Showing posts with label castro. Show all posts
Showing posts with label castro. Show all posts

Saturday, November 03, 2012

Cuba's Capitalism

The misty-eyed support for Castro's Cuba would not be so worrying were it confined to the ranks of Stalinists; however, its tendrils reach well beyond them to many Scots. The US trade embargo established in 1960 — the world’s longest-running trade sanctions — continue to squeeze Cuba’s finances, targeting foreign companies that do business with Havana for huge fines. But what has changed in recent years is that Raul Castro now publicly acknowledges that the island’s most nagging economic problems are mainly the result of bureaucracy and excessive state control.

The Castro regime has proven remarkably resilient and has maintained a tight control over the economy. At times, this has meant a heavy hand. None of this has abolished the commodity nature of production, nor the wages system. Generous subsidies from Moscow kept the island’s economy afloat until 1991, when the aid was cut off by the Soviet collapse. A period of painful austerity set in that Cuba has never really recovered from. The collapse of the Soviet Union, and the loss of Cuba’s export markets as well as the convenient supply of oil for industrial purposes led to the economy undergoing serious recession. Since then, the government has been trying to re-orientate the economy. President Raul Castro has been making headlines with easing travel restrictions and modifying agriculture land use rules. It's a cautious, free-market experiment meant to help streamline an inefficient economy. Since about 70 percent of Cuba’s food is imported. Castro has made boosting local agricultural production a priority of the reform effort, handing over 3 million acres of state-owned land to private farmers and cooperatives. But farmers still face massive red tape and restrictions on where they can sell their produce. Nor can they buy tractors, trucks or other key farming equipment without government permission.  New rules allow farmers to re-lease up to 165 acres of fallow government land. The change allows farmers to build homes on the land, which was previously prohibited. In the case of disability or death, a farmer's properties will be transferred to the surviving family. However they cannot buy tractors, trucks or other key farming equipment without government permission. In Cuba, 85% of the population is employed by the state but a pilot program will convert 222 state-owned companies into worker-run cooperatives. The government will maintain ownership of the company’s physical property and charge rent to the cooperative, but members will determine their own hours, pay and management.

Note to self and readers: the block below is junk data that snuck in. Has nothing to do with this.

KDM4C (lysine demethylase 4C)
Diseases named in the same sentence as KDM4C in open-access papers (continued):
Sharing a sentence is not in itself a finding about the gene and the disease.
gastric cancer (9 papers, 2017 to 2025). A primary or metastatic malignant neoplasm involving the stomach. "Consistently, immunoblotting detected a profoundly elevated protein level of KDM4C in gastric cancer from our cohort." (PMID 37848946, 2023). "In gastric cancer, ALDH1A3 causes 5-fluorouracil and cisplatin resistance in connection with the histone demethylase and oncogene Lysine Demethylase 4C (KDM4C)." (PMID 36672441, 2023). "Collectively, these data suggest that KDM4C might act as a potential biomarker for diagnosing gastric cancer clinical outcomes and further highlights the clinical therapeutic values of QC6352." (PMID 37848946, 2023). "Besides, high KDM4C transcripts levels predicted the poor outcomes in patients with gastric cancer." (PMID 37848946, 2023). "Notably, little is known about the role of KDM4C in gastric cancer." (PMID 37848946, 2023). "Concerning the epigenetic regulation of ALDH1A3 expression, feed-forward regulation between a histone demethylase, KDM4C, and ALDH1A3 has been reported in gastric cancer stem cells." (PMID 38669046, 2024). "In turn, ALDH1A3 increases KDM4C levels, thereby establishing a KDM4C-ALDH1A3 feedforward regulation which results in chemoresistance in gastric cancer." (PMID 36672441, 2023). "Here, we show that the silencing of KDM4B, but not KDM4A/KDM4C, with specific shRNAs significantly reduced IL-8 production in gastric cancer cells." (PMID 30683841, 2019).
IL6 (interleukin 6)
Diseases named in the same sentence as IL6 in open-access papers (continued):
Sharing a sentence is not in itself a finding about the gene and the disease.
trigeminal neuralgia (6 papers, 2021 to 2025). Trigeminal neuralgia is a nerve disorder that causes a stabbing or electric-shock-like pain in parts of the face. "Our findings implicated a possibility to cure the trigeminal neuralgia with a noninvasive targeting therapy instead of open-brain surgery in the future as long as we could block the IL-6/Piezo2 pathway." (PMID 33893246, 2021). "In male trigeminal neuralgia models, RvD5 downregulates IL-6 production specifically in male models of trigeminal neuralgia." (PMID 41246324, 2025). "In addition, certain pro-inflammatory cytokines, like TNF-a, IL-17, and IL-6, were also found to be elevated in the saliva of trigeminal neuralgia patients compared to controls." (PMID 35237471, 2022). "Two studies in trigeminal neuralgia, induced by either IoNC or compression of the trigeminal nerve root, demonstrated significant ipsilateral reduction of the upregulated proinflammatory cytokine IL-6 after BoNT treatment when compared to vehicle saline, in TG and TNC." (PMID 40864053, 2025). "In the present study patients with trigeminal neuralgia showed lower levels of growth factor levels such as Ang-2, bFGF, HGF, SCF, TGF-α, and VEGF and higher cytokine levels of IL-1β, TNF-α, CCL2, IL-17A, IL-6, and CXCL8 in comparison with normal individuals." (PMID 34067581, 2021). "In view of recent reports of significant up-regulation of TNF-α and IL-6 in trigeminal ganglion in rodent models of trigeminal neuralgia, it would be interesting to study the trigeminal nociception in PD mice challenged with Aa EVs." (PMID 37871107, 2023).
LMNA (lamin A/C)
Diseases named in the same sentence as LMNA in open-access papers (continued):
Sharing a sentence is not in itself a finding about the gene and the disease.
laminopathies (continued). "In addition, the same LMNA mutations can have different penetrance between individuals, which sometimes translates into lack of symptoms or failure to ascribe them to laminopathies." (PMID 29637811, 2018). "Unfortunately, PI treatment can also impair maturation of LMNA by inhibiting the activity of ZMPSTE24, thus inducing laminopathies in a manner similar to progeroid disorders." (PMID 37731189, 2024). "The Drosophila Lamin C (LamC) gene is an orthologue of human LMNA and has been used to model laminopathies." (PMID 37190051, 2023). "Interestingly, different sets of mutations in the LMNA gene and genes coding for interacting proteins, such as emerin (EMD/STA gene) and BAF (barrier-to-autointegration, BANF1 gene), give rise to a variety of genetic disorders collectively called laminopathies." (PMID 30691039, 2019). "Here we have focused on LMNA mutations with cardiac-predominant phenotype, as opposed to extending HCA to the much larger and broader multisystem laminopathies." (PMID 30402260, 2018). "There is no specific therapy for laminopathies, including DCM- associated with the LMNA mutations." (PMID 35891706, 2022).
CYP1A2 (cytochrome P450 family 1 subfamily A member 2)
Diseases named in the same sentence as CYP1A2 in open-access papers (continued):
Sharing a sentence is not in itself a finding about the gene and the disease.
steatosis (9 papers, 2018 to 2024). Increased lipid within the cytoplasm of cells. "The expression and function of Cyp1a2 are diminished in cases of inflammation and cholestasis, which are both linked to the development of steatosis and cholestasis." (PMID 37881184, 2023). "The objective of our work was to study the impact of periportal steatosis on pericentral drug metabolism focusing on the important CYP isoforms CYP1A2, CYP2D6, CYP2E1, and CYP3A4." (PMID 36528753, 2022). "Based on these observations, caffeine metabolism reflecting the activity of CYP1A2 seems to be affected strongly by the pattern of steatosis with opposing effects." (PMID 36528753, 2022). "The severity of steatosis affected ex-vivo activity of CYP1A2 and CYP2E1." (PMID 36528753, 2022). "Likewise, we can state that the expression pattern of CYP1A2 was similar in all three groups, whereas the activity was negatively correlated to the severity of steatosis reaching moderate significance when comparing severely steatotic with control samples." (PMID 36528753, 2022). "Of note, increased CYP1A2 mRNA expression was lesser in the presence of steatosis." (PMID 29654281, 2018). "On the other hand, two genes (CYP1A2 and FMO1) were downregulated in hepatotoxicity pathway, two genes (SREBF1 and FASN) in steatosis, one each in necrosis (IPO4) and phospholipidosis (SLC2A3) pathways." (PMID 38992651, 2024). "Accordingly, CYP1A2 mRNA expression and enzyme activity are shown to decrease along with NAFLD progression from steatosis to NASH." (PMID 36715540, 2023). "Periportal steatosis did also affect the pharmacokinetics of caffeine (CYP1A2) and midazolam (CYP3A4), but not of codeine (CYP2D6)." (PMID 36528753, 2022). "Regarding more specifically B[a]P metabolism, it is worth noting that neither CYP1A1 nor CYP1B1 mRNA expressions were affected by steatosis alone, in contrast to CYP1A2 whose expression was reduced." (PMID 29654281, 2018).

Summer School

Summer School 2017

Summer School 2017  21st – 23rd July Fircroft College, Birmingham   These days, con...